The war on terror is now an endless campaign of drone and undercover killings that threatens a more dangerous world
Seumas Milne Guardian/UK 4 December 2013
You might have thought the war on terror was finally being wound down, 12 years after the US launched it with such disastrous results. President Obama certainly gave that impression earlier this year when he declared that "this war, like all wars, must end". In fact, the Nobel peace prize winner was merely redefining it. There would be no more "boundless global war on terror", he promised. By which he meant land wars and occupations are out for now, even if the US is still negotiating for troops to remain in Afghanistan after the end of next year.
But the war on terror is mutating, growing and spreading. Drone attacks from Pakistan to north Africa, are central to this new phase. And as Dirty Wars – the powerful new film by the American journalist Jeremy Scahill – makes clear, so are killings on the ground by covert US special forces, proxy warlords and mercenaries in multiple countries.
Scahill's film noir-style investigation starts with the massacre of a police commander's family by a US Joint Special Operations Command (Jsoc) secret unit in Gardez, Afghanistan.. It then moves through a murderous cruise missile attack in Majala, Yemen, that killed 46 civilians, including 21 children; the drone assassination of the radical US cleric Anwar al-Awlakiand his 16-year-old son; and the outsourced kidnappings and murders carried out by local warlords on behalf of Jsoc and the CIA in Somalia.
The assumption that they were taking out the bad guys, armed or unarmed, clearly trumped the laws of war. The same goes for the war on terror on a far bigger scale. Drone strikes are presented as clean, surgical attacks. In reality, not only does the complete absence of risk to the attacking forces lower the threshold for their use. But their targets depend on intelligence that is routinely demonstrated to be hopelessly wrong.
In many cases, far from targeting named individuals, they are "signature strikes" against, say, all military-age males in a particular area or based on a "disposition matrix" of metadata, signed off by Obama at his White House "kill list" meetings every Tuesday. Which is why up to 951 civilians are estimated to have been killed in drone attacks in Pakistan alone, and just 2% of casualties are "high value" targets.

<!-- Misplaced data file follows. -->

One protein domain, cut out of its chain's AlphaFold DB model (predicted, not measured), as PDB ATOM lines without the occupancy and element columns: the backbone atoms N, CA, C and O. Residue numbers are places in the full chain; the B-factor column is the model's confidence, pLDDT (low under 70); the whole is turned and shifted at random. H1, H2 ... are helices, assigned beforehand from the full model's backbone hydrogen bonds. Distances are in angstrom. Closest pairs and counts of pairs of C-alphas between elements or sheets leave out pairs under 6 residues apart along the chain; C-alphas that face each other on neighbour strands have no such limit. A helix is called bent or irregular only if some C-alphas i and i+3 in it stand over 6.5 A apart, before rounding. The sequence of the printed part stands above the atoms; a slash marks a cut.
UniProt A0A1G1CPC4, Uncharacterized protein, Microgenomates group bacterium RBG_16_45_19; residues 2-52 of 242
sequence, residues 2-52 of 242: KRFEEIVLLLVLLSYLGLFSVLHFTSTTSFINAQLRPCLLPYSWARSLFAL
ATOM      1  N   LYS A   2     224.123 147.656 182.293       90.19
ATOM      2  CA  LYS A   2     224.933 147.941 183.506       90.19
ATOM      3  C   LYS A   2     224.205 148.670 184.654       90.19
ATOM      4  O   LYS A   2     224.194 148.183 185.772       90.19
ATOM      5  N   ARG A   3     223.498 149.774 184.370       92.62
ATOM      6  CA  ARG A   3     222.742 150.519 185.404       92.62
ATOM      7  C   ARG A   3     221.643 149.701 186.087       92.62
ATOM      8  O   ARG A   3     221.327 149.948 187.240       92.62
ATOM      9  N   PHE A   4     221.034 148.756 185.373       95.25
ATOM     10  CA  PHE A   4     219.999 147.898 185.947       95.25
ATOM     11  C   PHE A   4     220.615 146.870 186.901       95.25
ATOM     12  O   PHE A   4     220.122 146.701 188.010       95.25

At best, drone and special forces killings are extrajudicial summary executions. More clearly, they are a wanton and criminal killing spree. The advantage to the US government is that it can continue to demonstrate global authority and impunity without boots on the ground and loss of US life.
They also create precedents. If the US and its friends arrogate to themselves the right to launch armed attacks around the world at will, other states now acquiring drone capabilities may well follow suit. Most absurdly, what is justified in the name of fighting terrorism has spread terror across the Arab and Muslim world and provided a cause for the very attacks its sponsors are supposed to be defending us against at home.
The US-led dirty wars are a recipe for exactly the endless conflict Obama has promised to halt. They are laying the ground for a far more dangerous global order. The politicians and media who plead national security to protect these campaigns from exposure are themselves a threat to our security. Their secrecy and diminished footprint make them harder than conventional wars to oppose and hold to account – though the backlash in countries bearing the brunt is bound to grow. But their victims cannot be left to bring them to an end alone. [Abridged] Twitter: @seumasmilne